Here’s how it usually goes…

(Powers up computer)

Once upon

“Mom, I’m hungry. Make me breakfast.”


“Your son won’t let me play his DSI.”


“The dog pooped in my room again, Mom.”

there was

“Mom, what’s for lunch?”

a woman who

“Hurry! Your son fell off his bike and he’s bleeding.”

dreamed of –

“Mom, I’m hungry. Can you make me dinner?”


“Can I have a sleepover at your house?”

to Hawaii

I’m still hungry, Mom. Can you make me some popcorn?”


Sigh. Well, at least I got some writing done today.

(Shuts down computer)

I’d really love to know how in the hell other people do it.


My mother tells me my blog posts are too dark.  She thinks they negate all the years of her attempting to give me a happy childhood. I assure her I was in fact, born dark and no amount of sunshiny rah-rah sleep-away camps while growing up was ever going to change that fact.

So in light of current criticism I decided to give Mom her due. She certainly deserves it for giving me the best memories I have of all: Christmas.

Since my mom and dad divorced when I was eight, Mom had the daunting task of putting up the Christmas tree all by herself. No easy task as I discovered this year when, for the first time I had to screw a monster of a seven-foot tree into a plastic stand, with no one around to tell me whether it was straight or not. After an hour of trial and error, it wasn’t. Straight, that is. It still isn’t. I figured it adds to the whole charm of single motherhood.

For whatever reason, as a child I wasn’t too excited about decorating the tree. If my mom did it all, that was fine with me. But she’d force me. She wasn’t anal-retentive like I am now. I let my nine-year-old place ornaments on our tree, but I usually move them around more to my liking when he’s not looking.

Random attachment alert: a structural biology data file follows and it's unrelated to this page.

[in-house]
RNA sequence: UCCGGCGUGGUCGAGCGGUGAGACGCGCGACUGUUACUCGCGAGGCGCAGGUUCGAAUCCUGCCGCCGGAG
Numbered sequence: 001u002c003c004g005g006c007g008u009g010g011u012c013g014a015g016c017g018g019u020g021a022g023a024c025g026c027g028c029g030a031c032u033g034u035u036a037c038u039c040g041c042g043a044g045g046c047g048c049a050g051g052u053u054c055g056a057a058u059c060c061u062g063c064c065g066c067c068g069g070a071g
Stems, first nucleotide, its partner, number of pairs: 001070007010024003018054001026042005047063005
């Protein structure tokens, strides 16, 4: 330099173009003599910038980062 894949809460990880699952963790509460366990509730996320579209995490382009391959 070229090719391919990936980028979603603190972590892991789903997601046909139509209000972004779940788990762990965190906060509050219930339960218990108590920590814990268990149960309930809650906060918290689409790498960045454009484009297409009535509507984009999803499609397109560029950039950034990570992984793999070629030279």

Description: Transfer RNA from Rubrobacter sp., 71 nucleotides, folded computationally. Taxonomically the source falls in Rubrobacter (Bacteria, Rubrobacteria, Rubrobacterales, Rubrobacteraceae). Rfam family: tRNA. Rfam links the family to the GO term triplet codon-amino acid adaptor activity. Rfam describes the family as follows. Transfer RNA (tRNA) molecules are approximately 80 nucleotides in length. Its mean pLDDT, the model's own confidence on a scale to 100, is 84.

Once our tree was fully decorated, I’d sit alone in the dark gazing at the twinkling lights, intoxicated by the smell of pine, embracing the silence. In those moments, all things were possible.

What my mother truly excelled at was gift wrapping. Every Christmas eve, she’d hole herself up in her bedroom for hours, creating masterpieces. One year all my packages were decorated with seashells; another year it was a smorgasbord of patterned ribbons cut and glued to make elaborate designs. Some years the gifts were covered with words drenched in sparkly glitter, other years it was miniature pine cones and buttons. I’m telling you, it was like MOMA in our house every December.

She always got me everything on my list too, sort of as a way of making up for the fact that she couldn’t buy me much throughout the year. An Overcompensation Holiday of sorts, and it resulted in me becoming extremely spoiled. The first year I was with my ex I handed him my Christmas list and told him, “Here’s my list. I’m used to having a BIG Christmas!” Poor guy. But at least the next woman he’s with will thank me.

In carrying on the spoiled tradition, I find myself doing the same with my son. Not the elaborate wrapping. My son wouldn’t care if his presents were wrapped in toilet paper. I get him everything he wants, though, within reason. He’s not getting an i-Phone or i-Pad this year like he wants, but he’ll get everything else. Am I overcompensating for the lack of a father in his life? Yeah, probably. Will he become spoiled? He already is. Am I setting up all of his future wives for failure because they’ll never measure up to me? Absolutely!

Don’t get me wrong. I do recognize the true meaning of the season and it’s certainly not gifts. At least not the monetary kind. My son will too, eventually, when I force him to volunteer at a soup kitchen one of these years. But for now while he’s young, all I care about is the look of joy on his face when he first walks in to the living room and sees all the gifts Santa has left. A child never forgets those moments.

So thank you Mom, for decorating the entire apartment  every year by yourself, while I sat on the couch pretending to help; for staying up until the wee hours wrapping till your fingers bled; for going into debt because you charged things you couldn’t afford; and for making Christmas the most magical time of year for me.

(This post is probably as warm and fuzzy as I’ll ever get.)